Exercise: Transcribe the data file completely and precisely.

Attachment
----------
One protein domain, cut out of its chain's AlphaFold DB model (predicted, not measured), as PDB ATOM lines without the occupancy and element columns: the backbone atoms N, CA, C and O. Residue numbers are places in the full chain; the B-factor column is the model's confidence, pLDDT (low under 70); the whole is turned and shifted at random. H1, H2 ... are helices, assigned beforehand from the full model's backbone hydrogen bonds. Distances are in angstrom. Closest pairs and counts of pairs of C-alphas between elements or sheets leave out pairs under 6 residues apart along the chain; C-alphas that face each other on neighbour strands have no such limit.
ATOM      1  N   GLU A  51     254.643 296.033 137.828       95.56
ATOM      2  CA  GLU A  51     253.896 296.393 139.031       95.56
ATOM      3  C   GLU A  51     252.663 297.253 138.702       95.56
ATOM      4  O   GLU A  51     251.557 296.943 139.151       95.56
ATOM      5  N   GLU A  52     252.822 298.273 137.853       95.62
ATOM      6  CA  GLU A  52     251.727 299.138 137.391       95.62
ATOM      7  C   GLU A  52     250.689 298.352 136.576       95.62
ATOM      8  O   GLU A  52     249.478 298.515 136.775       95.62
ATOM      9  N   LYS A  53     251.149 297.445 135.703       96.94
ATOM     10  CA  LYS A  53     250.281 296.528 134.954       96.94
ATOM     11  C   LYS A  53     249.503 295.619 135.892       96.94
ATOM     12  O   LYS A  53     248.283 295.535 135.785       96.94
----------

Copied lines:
One protein domain, cut out of its chain's AlphaFold DB model (predicted, not measured), as PDB ATOM lines without the occupancy and element columns: the backbone atoms N, CA, C and O. Residue numbers are places in the full chain; the B-factor column is the model's confidence, pLDDT (low under 70); the whole is turned and shifted at random. H1, H2 ... are helices, assigned beforehand from the full model's backbone hydrogen bonds. Distances are in angstrom. Closest pairs and counts of pairs of C-alphas between elements or sheets leave out pairs under 6 residues apart along the chain; C-alphas that face each other on neighbour strands have no such limit.
ATOM      1  N   GLU A  51     254.643 296.033 137.828       95.56
ATOM      2  CA  GLU A  51     253.896 296.393 139.031       95.56
ATOM      3  C   GLU A  51     252.663 297.253 138.702       95.56
ATOM      4  O   GLU A  51     251.557 296.943 139.151       95.56
ATOM      5  N   GLU A  52     252.822 298.273 137.853       95.62
ATOM      6  CA  GLU A  52     251.727 299.138 137.391       95.62
ATOM      7  C   GLU A  52     250.689 298.352 136.576       95.62
ATOM      8  O   GLU A  52     249.478 298.515 136.775       95.62
ATOM      9  N   LYS A  53     251.149 297.445 135.703       96.94
ATOM     10  CA  LYS A  53     250.281 296.528 134.954       96.94
ATOM     11  C   LYS A  53     249.503 295.619 135.892       96.94
ATOM     12  O   LYS A  53     248.283 295.535 135.785       96.94